Daily Management Review

Saudi Aramco sparks a wave of IPOs in the Middle East


08/29/2017


Saudi Arabia's plan for the initial placement of shares of the oil corporation Saudi Aramco forced other countries of the Middle East to pay attention to the stock markets.



pixabay
pixabay
Three years of low energy prices forced the countries dependent on the sale of oil to pay attention to public markets as a way to patch holes in the budget. In addition, the countries of the Gulf thus are trying to diversify their economies. Many have already issued bonds. Now comes the turn of the stock markets. The most significant is the initial public offering of a 5% stake in Saudi Aramco. After listing on the stock exchange, it will become the world's largest capitalization company. Since the beginning of the year, 32 IPOs worth $ 1.5 billion have passed through the Middle East, the Wall Street Journal reported citing data from Dealogic. This is more than the two previous years combined.

Some IPOs have already been announced, others are under preparation. It is planned to place shares of such state-owned commodity companies as Abu Dhabi National Oil Co (ADNOC), Kuwait Energy, Emirates Global Aluminum and Oman Oil Co. Some countries are trying to get ahead of Saudi Arabia, fearing that the IPO of such a giant as Aramco will make it difficult to sell shares of their companies.

The sale of state assets is a relatively new phenomenon in the Middle East, where governments control a significant share of the economies. Global investment funds did not have an opportunity to get direct access to the oil industry of the Middle East. Thus, privatization will open a lot of opportunities for financial organizations interested in investing in global energy. However, investors are concerned about the geopolitical tensions in the region, especially after the worsening of relations between Qatar and its neighbors.

Aramco's IPO is scheduled for 2018. Estimates of the company's value range from 500 billion to 2 trillion dollars. The public offering was first announced in 2016. According to representatives of the company and the government, it forced other countries to consider the possibility of privatizing their own assets.

A senior government official in Oman notes that Aramco's IPO "definitely prompted" other companies in the Persian Gulf to reconsider their strategy. Not only the upcoming listings will raise the capitalization of the Omani stock market, but will also attract foreign investors to the country.

It is expected that the first will be ADNOC’s IPO. Later this year, the company plans to sell a retail unit that controls gas stations and supermarkets. According to the company’s management estimates, the IPO will attract $ 1.5-2 billion.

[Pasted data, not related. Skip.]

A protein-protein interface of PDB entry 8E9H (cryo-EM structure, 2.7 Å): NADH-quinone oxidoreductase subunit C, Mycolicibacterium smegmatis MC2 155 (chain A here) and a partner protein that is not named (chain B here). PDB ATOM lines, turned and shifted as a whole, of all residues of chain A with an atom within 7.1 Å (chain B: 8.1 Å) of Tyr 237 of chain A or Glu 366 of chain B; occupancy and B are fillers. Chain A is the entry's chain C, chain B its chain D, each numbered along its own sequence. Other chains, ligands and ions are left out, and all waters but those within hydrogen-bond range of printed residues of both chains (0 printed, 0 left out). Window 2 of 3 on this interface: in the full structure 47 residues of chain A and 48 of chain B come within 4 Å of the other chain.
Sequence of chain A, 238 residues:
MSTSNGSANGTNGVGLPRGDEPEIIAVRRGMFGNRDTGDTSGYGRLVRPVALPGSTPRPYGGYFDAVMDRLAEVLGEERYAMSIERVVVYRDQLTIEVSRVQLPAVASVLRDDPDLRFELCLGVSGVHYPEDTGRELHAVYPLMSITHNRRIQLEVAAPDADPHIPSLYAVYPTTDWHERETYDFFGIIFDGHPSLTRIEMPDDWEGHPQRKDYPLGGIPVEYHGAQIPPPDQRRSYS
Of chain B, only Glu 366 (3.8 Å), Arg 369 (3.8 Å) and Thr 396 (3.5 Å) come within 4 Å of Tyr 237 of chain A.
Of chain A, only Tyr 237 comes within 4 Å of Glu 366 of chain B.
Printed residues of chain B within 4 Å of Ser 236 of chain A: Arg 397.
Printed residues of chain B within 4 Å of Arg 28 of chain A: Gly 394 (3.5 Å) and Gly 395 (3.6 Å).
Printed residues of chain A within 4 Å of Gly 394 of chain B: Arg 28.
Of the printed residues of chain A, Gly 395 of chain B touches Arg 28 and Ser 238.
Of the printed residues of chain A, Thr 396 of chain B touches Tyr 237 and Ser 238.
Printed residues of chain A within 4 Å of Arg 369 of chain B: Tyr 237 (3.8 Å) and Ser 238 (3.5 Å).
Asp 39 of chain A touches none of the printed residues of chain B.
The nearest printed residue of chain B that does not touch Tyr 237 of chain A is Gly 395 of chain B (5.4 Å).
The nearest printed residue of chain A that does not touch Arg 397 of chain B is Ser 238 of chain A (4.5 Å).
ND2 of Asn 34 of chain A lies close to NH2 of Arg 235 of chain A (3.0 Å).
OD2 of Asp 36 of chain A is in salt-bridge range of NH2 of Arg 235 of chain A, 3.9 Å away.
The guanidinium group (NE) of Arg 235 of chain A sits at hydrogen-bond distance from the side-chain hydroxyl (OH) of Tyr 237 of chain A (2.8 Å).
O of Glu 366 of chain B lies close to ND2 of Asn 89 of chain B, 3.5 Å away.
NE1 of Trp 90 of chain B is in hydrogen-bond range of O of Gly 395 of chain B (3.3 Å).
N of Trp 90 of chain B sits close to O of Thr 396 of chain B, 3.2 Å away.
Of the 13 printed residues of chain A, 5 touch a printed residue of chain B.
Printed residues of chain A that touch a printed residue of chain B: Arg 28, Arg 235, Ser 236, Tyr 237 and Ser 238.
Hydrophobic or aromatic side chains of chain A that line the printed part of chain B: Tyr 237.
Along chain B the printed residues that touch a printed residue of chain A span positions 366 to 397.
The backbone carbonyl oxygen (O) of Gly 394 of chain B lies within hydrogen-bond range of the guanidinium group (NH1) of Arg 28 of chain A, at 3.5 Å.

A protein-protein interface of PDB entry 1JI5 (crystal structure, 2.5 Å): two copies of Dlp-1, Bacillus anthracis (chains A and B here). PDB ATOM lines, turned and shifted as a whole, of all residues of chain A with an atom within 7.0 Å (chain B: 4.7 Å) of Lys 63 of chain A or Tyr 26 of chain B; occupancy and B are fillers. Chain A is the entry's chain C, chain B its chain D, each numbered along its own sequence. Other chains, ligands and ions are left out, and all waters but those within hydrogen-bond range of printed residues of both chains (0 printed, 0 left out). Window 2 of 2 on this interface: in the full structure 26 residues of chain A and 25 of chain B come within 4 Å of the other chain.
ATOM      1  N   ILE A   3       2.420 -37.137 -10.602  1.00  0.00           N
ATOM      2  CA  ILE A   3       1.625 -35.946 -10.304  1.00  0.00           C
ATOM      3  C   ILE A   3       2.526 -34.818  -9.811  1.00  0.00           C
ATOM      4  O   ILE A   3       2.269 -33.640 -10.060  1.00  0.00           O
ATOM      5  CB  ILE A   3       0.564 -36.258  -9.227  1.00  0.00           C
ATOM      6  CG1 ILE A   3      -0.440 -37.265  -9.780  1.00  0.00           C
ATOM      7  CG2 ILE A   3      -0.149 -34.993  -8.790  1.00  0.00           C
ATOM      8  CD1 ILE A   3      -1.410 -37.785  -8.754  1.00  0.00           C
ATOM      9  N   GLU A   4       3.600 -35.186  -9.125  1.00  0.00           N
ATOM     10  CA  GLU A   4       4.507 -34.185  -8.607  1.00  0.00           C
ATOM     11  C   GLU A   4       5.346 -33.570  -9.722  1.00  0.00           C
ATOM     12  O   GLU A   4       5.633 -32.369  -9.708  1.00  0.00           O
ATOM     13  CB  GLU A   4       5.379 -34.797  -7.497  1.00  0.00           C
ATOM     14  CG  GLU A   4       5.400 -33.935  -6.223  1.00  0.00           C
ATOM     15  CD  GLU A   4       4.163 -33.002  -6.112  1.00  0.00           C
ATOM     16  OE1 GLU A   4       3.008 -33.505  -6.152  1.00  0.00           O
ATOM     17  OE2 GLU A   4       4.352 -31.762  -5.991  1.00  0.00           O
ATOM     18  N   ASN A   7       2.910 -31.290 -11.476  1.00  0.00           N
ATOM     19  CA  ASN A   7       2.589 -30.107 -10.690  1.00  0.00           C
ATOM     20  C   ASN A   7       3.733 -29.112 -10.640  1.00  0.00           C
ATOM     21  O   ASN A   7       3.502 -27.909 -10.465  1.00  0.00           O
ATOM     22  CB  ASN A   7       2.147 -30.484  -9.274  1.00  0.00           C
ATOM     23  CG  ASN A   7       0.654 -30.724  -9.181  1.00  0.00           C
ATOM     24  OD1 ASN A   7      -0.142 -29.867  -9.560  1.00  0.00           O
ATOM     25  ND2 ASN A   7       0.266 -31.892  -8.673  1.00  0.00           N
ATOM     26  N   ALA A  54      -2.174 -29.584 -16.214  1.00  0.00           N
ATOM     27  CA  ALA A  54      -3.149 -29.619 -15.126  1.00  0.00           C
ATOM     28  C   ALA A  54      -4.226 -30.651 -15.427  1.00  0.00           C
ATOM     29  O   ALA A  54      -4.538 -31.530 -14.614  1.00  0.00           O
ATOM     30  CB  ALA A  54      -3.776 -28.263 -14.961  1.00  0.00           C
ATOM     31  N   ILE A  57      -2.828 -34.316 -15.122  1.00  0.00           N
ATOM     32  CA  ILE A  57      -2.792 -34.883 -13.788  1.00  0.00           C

Earlier, regional governments saw no reason to attract external financing for their generous budgets, because a barrel of oil was worth more than $ 100 in the period from 2011 to 2014. But the increase in production in the US and other countries led to a collapse in prices. In early 2016, the cost of the barrel dropped to $ 30. Currently, Brent crude oil costs about $ 52 per barrel. According to Moody's Investors Service, oil accounts for about 25% of the GDP of the countries of the Cooperation Council of the Arab States of the Persian Gulf. Revenues from its sale are approximately 2/3 of the budget of local governments.

Mustafa Ansari, an energy expert at Arab Petroleum Investments, says: "The reality is that oil is unlikely to grow to its previous level. Not only the countries of the Persian Gulf are trying to diversify the economy, but are also trying to build priorities for investment in key sectors. " Countries in the region are attempting to reduce the dependence of the economy on energy, developing the financial services sector, the chemical industry and even the manufacturing sector. Ansari says: "They cannot achieve this without the help of private investment."

About two years ago, the countries of the Middle East drew attention to the bond markets in search of money. Last October, Saudi Arabia posted a short-term government bond issue at a record $ 17.5 billion. According to Moody's, in 2017, the GCC countries attracted $ 38.9 billion in bond markets. Until the end of this year, it is planned to issue T-bills worth $ 32.5 billion.

Bankers say that primary placements are a natural extension of this process. The sale of bonds can be arranged in a short time. Preparing for an IPO takes months, and sometimes years. In addition, the local stock markets support will not hurt either. Most of the stock exchanges in the Persian Gulf missed the rally in emerging markets this year. In 2017, the index of the Saudi Arabian stock market grew by only 0.7%, the index of shares of Abu Dhabi decreased by 1.3%.

source: wsj.com






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